City Structure Guide
Barcelona hugs the Mediterranean coast and faces South-East, stretching along the edge of the sea in a sausage shape. The city sits between the rivers Besòs and Llobregat and her back is protected by the Serra de Collserola ridge. The heart of Barcelona is the Gothic Quarter. This is the oldest part of the city and where the ´true´ sense of Barcelona can be found. Every town in Spain has a Rambla or Ramblas – these are central boulevards, almost always pedestrian-only strips. The Ramblas in Barcelona is the collective name for a series of connected boulevards, heading southeastward to the sea, and it is here that the Gothic Quarter begins, ending at the Via Laietana (Laietana Street). The Quarter is a dense maze of narrow streets characterized by magnificent medieval buildings that seem to spring out of nowhere.
Barcelona is loosely divided into recognizable areas, but urban sprawl means that finding the outer edge of the city is almost impossible as it blends into outer-lying towns. Within the city itself, there are ten districts, and each district is divided into neighborhoods (see our section on Where to Live for more information).
The districts and neighborhoods are well connected to each other by Metro, and each has its own characteristics. The central districts are a combination of residential apartments, office buildings and, of course, shops, restaurants, cafés, bars and nightclubs. The outer-lying areas (a few kilometers from the city center) are much more residential and it is here that you will find the larger supermarkets and other amenities of suburban life.
For newcomers (especially tourists) coming to Barcelona, the center of the city remains the most interesting, especially around the Ramblas. The famous boulevard that is the main body of the Ramblas is separated from L’Eixample (a district that is divided into “Right” and “Left”) by Placa Catalunya. Follow it down to the port and the Portal de la Pau Square, where the monument to Christopher Columbus stands in celebration of the day he announced his discovery of America to the people of Barcelona. The Ramblas are one of the best areas of the city (to walk about but not to live) with sweeping, tree-lined center strips that hold market stalls, flower vendors and kiosks to eat and drink from. There are areas off of and adjacent to the Ramblas, though, that are worth living in.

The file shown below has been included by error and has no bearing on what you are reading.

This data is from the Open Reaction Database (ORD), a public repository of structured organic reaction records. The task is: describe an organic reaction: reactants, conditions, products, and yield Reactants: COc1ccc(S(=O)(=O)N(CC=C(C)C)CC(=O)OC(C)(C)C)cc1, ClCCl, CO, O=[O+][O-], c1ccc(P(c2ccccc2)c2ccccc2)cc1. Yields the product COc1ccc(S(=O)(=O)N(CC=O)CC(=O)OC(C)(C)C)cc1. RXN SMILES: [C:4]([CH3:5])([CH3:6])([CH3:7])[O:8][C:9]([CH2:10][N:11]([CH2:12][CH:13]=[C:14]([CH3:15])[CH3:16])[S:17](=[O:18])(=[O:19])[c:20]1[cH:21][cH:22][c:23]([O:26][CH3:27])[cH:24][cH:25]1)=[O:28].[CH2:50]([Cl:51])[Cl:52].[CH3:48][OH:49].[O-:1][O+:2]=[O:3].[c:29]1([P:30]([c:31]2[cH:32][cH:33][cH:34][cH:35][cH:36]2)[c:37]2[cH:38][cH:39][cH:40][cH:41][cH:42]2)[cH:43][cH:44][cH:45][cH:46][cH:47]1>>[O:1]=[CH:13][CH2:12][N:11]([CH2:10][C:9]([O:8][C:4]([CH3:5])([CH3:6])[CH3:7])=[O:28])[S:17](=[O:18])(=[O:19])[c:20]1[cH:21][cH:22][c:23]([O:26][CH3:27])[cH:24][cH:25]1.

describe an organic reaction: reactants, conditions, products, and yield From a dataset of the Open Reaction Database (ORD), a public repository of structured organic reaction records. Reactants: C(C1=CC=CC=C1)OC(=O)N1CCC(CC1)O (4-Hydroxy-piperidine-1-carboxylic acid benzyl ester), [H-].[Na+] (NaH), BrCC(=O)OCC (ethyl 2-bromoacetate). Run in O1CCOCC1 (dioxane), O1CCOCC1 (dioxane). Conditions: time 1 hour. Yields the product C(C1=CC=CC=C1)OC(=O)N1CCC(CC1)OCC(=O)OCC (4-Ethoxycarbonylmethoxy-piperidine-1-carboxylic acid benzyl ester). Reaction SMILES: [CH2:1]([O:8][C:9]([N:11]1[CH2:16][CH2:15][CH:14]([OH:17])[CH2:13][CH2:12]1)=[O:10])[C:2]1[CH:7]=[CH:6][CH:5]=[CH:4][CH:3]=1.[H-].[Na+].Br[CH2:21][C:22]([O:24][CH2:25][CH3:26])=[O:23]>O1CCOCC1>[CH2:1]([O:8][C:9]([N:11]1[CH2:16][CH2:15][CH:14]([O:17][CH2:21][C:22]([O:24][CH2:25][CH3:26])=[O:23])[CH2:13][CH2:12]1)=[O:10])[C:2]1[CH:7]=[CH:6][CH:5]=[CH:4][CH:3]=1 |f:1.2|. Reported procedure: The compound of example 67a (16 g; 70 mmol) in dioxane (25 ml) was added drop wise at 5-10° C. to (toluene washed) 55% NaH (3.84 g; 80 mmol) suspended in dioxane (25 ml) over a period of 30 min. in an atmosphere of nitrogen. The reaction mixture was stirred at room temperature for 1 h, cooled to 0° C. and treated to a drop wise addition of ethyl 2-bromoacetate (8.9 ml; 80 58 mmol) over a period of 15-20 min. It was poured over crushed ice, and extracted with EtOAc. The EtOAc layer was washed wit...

The equally famous Avenida Diagonal, which as the name suggests runs diagonally through Barcelona from North-East to South-West is also a great introduction to the city. Barcelona´s modern architecture can be found here, but if the older sites are more to your taste, turn North-West off the Diagonal onto Carrer de Padilla and visit Antoni Gaudí´s Expiatory Temple of the Holy Family (Sagrada Família). This (still incomplete) Temple is Gaudí´s signature work and is Barcelona´s most well-known icon. If you can only see one thing in Barna when you first arrive, make it this.